The remaining and principal issue before us on this appeal is whether the Internal Revenue Service is barred now and forever from regaining possession of books, records, and documents by use of proper administrative summonses by reason of the fact that in April of 1962 certain agents of the Internal Revenue obtained possession of some of the same books, records, and documents by conduct which the district court found was an illegal search and seizure, and which were ordered returned to appellants for that reason. Appellants urge upon us that the district court erred both in omitting from its order a provision perpetually precluding the Service from access to these books, records, and documents, and in providing in its order that the government was not barred from taking proper legal steps to obtain such of the books, records, and documents as were known to the government to exist prior to and independently of any knowledge gained from the illegal search and seizure. Appellants say that enforcement of the summonses under these circumstances is violative of their rights under the Fourth and Fifth Amendments.


The precise portion of the district court's order in Lord v. Kelley which is the basis of appellants' contentions appears at 223 F.Supp. 684, at 691:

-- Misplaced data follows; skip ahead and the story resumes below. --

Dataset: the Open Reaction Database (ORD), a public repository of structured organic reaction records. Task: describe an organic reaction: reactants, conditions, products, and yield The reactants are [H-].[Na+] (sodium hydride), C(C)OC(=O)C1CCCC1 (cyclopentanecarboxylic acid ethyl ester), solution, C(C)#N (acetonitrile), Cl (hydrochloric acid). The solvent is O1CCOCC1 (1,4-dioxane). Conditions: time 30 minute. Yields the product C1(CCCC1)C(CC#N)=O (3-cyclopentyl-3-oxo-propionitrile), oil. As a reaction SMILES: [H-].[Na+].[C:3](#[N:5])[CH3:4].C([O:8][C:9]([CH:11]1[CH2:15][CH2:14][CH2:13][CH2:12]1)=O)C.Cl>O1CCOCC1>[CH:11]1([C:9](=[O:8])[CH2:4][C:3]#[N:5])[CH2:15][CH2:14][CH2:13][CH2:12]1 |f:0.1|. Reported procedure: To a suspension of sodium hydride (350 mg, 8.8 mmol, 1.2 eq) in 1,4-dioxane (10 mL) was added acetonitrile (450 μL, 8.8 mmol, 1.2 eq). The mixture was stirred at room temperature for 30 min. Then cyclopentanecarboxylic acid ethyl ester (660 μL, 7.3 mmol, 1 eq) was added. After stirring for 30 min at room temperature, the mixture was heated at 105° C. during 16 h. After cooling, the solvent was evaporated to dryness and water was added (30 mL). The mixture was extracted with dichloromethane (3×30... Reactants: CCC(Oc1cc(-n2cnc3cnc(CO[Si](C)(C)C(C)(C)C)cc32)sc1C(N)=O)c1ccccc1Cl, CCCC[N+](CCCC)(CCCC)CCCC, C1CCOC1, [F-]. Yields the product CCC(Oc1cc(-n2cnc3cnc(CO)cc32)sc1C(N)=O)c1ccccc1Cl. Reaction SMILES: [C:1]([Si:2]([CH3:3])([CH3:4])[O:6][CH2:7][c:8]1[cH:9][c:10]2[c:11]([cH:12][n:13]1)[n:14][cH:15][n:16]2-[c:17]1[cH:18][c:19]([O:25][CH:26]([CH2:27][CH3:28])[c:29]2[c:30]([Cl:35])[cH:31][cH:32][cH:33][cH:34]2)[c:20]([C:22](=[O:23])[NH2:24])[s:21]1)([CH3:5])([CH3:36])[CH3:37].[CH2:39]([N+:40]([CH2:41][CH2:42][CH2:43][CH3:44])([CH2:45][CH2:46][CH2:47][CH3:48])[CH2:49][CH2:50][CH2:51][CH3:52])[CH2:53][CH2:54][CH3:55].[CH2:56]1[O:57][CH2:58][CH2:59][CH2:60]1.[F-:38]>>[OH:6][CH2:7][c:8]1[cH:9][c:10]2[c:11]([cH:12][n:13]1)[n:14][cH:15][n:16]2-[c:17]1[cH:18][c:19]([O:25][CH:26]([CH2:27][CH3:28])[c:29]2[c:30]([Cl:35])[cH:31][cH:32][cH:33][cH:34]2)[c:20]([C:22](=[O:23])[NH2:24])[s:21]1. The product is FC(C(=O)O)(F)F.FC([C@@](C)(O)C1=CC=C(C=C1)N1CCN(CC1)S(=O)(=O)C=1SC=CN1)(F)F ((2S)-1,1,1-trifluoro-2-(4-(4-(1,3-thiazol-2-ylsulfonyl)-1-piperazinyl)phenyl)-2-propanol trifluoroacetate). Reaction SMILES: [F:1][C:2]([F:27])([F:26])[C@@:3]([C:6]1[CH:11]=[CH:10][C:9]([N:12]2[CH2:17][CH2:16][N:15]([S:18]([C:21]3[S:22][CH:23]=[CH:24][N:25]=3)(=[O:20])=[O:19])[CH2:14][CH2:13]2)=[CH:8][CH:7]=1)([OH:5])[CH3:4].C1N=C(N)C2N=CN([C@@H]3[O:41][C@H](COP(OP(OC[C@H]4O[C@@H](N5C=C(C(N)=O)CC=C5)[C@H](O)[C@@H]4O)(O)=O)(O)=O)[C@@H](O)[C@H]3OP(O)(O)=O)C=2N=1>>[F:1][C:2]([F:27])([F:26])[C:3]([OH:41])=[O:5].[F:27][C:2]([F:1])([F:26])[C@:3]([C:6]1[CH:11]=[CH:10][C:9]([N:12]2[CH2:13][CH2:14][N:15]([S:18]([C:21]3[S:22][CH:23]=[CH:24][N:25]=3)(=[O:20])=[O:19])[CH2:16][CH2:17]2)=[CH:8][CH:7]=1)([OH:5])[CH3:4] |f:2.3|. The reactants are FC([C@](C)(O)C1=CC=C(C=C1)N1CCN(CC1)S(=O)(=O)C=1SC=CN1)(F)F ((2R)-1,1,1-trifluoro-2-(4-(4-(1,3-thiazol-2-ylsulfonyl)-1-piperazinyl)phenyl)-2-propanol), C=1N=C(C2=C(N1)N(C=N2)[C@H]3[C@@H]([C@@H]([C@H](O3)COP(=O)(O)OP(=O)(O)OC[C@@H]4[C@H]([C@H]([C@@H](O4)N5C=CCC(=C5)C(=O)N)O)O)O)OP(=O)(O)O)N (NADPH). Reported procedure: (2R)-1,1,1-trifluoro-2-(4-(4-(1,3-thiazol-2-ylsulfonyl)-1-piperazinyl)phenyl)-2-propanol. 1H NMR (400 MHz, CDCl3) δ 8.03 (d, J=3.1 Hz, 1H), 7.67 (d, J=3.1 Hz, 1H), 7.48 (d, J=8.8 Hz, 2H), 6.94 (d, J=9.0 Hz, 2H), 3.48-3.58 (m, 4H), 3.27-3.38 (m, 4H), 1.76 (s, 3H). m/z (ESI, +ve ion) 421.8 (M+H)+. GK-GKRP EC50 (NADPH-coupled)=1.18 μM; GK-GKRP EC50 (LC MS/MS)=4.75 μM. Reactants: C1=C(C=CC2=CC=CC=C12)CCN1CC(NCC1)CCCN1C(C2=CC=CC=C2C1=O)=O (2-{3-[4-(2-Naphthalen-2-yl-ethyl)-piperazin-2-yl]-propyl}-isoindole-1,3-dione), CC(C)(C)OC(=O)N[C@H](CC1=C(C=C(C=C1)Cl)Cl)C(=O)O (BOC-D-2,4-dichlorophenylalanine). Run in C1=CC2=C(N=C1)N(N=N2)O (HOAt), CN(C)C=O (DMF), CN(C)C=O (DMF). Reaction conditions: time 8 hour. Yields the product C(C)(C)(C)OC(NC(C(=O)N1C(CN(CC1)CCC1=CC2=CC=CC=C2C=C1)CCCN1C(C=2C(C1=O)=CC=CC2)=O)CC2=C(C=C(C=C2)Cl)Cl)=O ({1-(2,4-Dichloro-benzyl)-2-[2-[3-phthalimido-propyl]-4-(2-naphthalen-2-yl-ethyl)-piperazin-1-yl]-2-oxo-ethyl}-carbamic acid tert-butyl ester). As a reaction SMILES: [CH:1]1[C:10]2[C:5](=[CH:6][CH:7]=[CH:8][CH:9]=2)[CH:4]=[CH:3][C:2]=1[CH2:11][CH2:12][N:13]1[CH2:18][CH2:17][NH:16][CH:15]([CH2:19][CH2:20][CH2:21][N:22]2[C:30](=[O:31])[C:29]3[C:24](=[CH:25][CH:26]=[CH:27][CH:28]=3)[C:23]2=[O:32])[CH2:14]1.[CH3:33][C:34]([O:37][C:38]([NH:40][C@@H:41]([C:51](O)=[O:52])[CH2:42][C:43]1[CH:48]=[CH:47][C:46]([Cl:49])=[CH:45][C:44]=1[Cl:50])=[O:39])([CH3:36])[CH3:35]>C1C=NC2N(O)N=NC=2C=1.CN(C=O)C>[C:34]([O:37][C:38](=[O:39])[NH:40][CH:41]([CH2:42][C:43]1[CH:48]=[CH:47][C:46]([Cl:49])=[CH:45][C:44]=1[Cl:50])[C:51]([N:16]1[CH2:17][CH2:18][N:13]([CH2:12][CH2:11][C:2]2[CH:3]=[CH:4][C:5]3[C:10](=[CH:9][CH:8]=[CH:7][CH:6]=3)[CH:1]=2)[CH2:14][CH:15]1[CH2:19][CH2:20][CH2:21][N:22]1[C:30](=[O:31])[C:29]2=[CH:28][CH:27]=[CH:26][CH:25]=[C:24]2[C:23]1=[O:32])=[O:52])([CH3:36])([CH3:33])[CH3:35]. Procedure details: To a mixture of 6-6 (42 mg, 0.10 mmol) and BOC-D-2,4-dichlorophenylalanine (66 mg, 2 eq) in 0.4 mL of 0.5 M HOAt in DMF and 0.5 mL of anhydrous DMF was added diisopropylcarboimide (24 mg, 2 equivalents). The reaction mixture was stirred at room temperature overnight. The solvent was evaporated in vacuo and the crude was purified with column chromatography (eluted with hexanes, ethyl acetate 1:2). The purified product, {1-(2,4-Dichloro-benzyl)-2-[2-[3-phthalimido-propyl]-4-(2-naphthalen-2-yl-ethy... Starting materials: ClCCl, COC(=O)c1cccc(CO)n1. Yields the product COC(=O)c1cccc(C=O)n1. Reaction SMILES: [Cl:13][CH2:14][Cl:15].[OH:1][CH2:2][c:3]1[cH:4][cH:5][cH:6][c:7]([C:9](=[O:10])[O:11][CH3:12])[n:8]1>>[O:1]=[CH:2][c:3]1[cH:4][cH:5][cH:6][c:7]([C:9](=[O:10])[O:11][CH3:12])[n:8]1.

'Provided that nothing in this injunction shall preclude the United States or its agents from requiring by appropriate warrant, subpoena, summons, or other due process of law, the production of any record or paper covered by the summonses which Flattery signed on April 18, 1962 before he arrived at Lord's home, or shall preclude the United States or its agents from using the contents of or clues furnished by a production later than November 19, 1963.'


It is clear from the record appendix in Lord v. Kelley, (which on motion of appellants this court ordered incorporated by reference herein), that the district court based the above-quoted language on a specific finding: 'Flattery knew of these records before they were delivered to him. More significantly, he had already signed a summons covering those records.' (223 F.Supp. 684, 690). The record likewise establishes that the district court order in Lord v. Kelley did not preclude the Internal Revenue Service from taking the action which forms the basis of this appeal, i.e., issuing proper subpoenas for the production of records which the district court found were known to the Service to exist independently of any knowledge acquired by the conduct ruled violative of the Fourth Amendment.